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Friday, January 21, 2011

The Third Sunday after the Epiphany: 3 Ordinary Time

But mark both their faith, and their obedience. For though they were in the midst of their work (and ye know how greedy a thing fishing is), when they heard His command, they delayed not, they procrastinated not, they said not, “let us return home, and converse with our kinsfolk,” but “they forsook all and followed,” even as Elisha did to Elijah.” Because such is the obedience which Christ seeks of us, as that we delay not even a moment of time, though something absolutely most needful should vehemently press on us. Wherefore also when some other had come unto Him, and was asking leave to bury his own father, not even this did He permit him to do; to signify that before all we ought to esteem the following of Himself.

From St. Chrysostom's Homilies on Matthew

Matthew 4:12-23

12Now when Jesus heard that John had been arrested, he withdrew to Galilee. 13He left Nazareth and made his home in Capernaum by the sea, in the territory of Zebulun and Naphtali, 14so that what had been spoken through the prophet Isaiah might be fulfilled: 15“Land of Zebulun, land of Naphtali, on the road by the sea, across the Jordan, Galilee of the Gentiles— 16the people who sat in darkness have seen a great light, and for those who sat in the region and shadow of death light has dawned.” 17From that time Jesus began to proclaim, “Repent, for the kingdom of heaven has come near.”

18As he walked by the Sea of Galilee, he saw two brothers, Simon, who is called Peter, and Andrew his brother, casting a net into the sea—for they were fishermen. 19And he said to them, “Follow me, and I will make you fish for people.” 20Immediately they left their nets and followed him. 21As he went from there, he saw two other brothers, James son of Zebedee and his brother John, in the boat with their father Zebedee, mending their nets, and he called them. 22Immediately they left the boat and their father, and followed him.

23Jesus went throughout Galilee, teaching in their synagogues and proclaiming the good news of the kingdom and curing every disease and every sickness among the people.

A Little Bit for Everyone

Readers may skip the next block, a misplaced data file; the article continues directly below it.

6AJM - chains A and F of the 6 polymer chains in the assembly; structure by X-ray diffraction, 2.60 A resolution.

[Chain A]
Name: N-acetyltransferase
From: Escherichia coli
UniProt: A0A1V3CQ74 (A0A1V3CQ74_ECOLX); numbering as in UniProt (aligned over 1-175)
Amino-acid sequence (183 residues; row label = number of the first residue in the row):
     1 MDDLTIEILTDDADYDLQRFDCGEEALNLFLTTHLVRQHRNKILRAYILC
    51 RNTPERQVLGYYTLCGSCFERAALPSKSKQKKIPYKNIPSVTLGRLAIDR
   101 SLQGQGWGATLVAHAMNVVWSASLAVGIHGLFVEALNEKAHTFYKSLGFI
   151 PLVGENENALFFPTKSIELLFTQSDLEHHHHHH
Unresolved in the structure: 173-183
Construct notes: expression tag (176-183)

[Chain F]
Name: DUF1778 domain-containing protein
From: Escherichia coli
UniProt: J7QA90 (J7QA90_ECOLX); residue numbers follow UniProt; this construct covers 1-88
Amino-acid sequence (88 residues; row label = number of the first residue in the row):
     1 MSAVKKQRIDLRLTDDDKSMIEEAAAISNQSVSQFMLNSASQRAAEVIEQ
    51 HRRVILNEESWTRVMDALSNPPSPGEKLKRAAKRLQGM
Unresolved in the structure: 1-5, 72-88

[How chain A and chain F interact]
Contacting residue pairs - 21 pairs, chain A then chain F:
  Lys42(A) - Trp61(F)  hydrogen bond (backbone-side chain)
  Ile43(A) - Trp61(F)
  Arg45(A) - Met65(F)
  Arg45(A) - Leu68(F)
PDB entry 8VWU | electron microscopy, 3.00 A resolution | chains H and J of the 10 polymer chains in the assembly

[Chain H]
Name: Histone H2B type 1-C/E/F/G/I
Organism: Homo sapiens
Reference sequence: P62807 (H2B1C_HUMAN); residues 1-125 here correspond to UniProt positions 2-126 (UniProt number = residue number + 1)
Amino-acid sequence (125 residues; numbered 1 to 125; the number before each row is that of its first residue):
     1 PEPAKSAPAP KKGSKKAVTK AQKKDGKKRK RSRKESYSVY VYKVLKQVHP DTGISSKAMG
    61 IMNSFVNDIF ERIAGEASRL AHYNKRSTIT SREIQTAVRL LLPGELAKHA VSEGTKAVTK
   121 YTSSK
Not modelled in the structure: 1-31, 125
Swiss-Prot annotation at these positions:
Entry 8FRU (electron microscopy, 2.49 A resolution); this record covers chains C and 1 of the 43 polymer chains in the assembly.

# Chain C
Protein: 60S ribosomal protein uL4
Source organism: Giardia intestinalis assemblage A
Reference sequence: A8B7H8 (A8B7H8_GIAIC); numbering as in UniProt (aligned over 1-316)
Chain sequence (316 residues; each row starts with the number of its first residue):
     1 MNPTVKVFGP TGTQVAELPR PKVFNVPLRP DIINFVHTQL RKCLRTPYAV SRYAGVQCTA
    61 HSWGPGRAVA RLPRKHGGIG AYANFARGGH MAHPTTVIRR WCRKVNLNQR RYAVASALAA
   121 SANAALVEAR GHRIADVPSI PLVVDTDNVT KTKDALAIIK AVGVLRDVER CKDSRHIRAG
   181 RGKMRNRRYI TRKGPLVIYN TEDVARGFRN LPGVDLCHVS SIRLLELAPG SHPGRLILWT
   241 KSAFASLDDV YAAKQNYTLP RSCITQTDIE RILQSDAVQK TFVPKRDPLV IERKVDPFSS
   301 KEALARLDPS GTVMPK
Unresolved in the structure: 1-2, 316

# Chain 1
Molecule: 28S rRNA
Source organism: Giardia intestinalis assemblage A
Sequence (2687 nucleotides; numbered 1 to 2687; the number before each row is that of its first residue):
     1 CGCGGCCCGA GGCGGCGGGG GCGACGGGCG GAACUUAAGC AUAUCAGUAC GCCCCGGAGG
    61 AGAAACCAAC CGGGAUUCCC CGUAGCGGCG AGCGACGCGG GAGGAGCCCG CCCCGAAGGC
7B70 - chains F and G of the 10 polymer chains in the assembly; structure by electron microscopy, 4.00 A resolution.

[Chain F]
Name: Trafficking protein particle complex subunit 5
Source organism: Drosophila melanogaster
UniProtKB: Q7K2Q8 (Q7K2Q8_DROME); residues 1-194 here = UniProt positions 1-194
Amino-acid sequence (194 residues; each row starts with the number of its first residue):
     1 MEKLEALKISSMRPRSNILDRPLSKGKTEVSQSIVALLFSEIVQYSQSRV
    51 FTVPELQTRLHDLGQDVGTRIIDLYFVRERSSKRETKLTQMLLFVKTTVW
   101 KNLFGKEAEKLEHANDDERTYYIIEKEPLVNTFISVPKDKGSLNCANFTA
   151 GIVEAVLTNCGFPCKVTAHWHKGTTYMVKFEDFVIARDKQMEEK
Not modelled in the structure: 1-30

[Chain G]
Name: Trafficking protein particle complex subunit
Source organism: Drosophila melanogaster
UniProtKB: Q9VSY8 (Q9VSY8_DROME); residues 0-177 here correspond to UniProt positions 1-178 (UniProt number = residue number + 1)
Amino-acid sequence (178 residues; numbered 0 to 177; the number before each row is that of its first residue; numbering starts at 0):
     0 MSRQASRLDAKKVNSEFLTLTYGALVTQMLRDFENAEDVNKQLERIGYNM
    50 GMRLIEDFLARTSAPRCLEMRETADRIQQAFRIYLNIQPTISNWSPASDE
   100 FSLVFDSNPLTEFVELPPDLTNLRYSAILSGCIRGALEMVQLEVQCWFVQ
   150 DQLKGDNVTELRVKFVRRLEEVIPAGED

Some interesting articles on this passage:
Interesting read this week: Dylan's Lectionary Blog, Epiphany 3, 2005. Biblical Scholar Sarah Dylan Breuer looks at readings for the coming Sunday in the lectionary of the Episcopal Church. "Becoming a "fisher for people" is going to bring these Galilean fishers not only into relationship with Jesus, but into a whole new network of relationships with others. Their relationship with Herod Antipas and the powers of this world, with the hated toll collectors, with their neighbors, with their families, with Gentiles and Pharisees, with anyone who hears Jesus' call and, responding to it, becomes a sister or brother ... none of these will ever be the same."
Let your word dawn in splendor upon our community to dispel the shadows of division adn to disperse the gloom of discord.  United in the bond of your love, may we become a radiant sign of salvation and hope for all who journey from darkness toward the light of your new day. Amen

From Prayers for Sunday and Seasons, Year A, Peter J. Scagnelli, LTP, 1992.

Some thoughts...

The Presbyterian minister Matthew Henry begins his 1708 commentary with these words: "He went not to Herod's court, not to Jerusalem, among the chief priests and the elders, but to the sea of Galilee, among the fishermen. The same power which called Peter and Andrew, could have wrought upon Annas and Caiaphas, for with God nothing is impossible. But Christ chooses the foolish things of the world to confound the wise." Matthew Henry's Commentary. It is a wonderful image that captures an important theme in the Gospel of Matthew and that is that the incarnation and the word spring forth from the countryside in the midst of the people.

A new light is dawning as the word takes root in the hearts of the people of God.  Jesus emerges from the time of testing, his wilderness pilgrimage, a new Israel whose body is made up of the whole people of God - not only the kings or the religious rulers of the day.

The words of the hymn written by Cecil Frances Alexander (1818-1895) echo in our ears:

Jesus calls us; o'er the tumult
of our life's wild, restless sea,
day by day his clear voice soundeth,
saying, "Christian, follow me;"

as, of old, Saint Andrew heart it
by the Galilean lake,
turned from home and toil and kindred,
leaving all for his dear sake.
Jesus' public ministry is underway bay the Galilean lake. Mimicing other preachers of his time Jesus is spreading the Word.  With a wider view to the whole Gospel text we can also see developing in Matthew's Gospel the play between Jerusalem and Galilee; with Capernaum as his home base.  The movement is spreading and growing. Daniel J. Harrington (Matthean scholar) believes this story would have particular meaning to those who first heard the story of Jesus as Matthew's community was most likely in the very vacinity of Jesus' first days of public teaching. (Matthew, 74)